How does a former pastor choose a church? That is the question Andy Rowell and his wife are facing after their relocation to a new community. The process has opened their eyes to the differences and blessings of denominational and nondenominational churches. Although they've still not made a decision, Andy shares his reflections on the process so far.
"Occupational hazard," that is what my wife and I call it. We cannot help but thoroughly analyze churches we visit. My wife and I both have M.Div. degrees and have served as pastors. So when we need to pick a new church, overanalyzing churches is almost inevitable - an occupational hazard.
A month ago we moved to Durham, North Carolina so I could begin the 4-5 year Doctor of Theology (Th.D.) program at Duke Divinity School. We have visited seven churches in the last six weeks here and have not yet made a decision on where we will attend.
Our backgrounds are mostly in churches and institutions that were nondenominational or interdenominational - where denominational affiliation was played down. But around Durham, many of the churches that have been recommended to us are mainline churches. They are led by pastors that are theologically orthodox, yet the style of these mainline churches is different from what we are accustomed to.
In our vigorous Sunday lunch discussions, my wife and I have been impressed by aspects of the mainline churches we have visited. On the other hand, there are things we miss about nondenominational churches.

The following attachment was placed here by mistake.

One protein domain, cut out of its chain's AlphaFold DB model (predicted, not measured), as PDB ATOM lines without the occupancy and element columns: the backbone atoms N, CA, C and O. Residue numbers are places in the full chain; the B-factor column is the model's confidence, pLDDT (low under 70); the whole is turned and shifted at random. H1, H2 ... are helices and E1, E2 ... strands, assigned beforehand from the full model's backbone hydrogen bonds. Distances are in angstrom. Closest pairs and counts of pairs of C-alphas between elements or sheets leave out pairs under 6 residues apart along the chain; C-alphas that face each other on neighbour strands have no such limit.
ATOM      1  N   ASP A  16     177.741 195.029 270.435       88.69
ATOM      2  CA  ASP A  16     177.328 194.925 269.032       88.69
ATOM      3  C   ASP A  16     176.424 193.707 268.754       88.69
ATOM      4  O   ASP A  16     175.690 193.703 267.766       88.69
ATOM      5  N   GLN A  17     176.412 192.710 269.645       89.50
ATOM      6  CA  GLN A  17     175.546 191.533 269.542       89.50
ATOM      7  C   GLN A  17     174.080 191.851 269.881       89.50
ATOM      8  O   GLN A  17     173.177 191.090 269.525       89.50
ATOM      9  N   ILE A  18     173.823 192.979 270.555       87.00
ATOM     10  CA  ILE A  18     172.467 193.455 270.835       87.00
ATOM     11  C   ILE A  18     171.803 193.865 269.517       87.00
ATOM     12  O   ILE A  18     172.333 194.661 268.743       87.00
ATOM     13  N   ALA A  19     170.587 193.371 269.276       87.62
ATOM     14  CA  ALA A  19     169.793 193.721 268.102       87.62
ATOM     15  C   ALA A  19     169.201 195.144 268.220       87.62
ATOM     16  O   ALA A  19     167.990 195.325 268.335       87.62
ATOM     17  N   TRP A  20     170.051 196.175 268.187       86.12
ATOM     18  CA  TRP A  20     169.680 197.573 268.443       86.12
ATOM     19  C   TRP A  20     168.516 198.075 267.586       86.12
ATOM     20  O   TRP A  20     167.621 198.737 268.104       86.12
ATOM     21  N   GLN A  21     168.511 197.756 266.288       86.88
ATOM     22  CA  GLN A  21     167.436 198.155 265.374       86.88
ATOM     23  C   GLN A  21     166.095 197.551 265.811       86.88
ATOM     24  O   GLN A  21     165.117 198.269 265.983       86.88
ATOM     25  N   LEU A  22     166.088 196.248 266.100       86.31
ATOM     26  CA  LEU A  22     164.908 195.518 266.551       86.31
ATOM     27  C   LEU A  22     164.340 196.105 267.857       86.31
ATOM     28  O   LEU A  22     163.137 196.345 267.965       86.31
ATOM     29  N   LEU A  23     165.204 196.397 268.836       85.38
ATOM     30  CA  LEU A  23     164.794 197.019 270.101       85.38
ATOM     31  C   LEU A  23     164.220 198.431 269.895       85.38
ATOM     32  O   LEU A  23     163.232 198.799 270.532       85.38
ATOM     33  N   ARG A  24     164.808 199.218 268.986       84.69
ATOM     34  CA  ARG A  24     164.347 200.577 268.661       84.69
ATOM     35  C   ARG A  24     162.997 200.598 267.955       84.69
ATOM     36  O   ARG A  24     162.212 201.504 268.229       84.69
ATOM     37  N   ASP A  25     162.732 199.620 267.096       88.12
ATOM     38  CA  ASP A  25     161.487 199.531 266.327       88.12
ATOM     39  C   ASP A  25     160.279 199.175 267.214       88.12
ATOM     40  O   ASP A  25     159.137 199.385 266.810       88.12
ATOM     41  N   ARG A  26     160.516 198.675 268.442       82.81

It seems to me nondenominational folks and mainliners can learn from each other. In that spirit, I offer a few summary points of our Sunday lunch discussions.
The Top Nine Things I Appreciate about Mainline Churches:
1. The leadership of mainline churches does not center so much on one person ? the pastor. When a senior leader leaves, there are mechanisms for finding a new pastor including trained interim pastors.
2. Mainline churches have a greater appreciation for Christian history. The liturgies of the mainline churches reflect the thought and deliberation of several centuries of Christians. Many evangelical worship leaders say whatever springs to mind.
3. The worship services at mainline churches have intellectual substance. The liturgies at mainline churches are usually very rich theologically. Someone has taken the time to craft the words of the liturgy carefully.
4. Mainline churches care for the poor and are more aware regarding social issues. Though evangelical churches are coming around, they have been slower than the mainline regarding racism, care for the poor, empowering women, and care for the environment.
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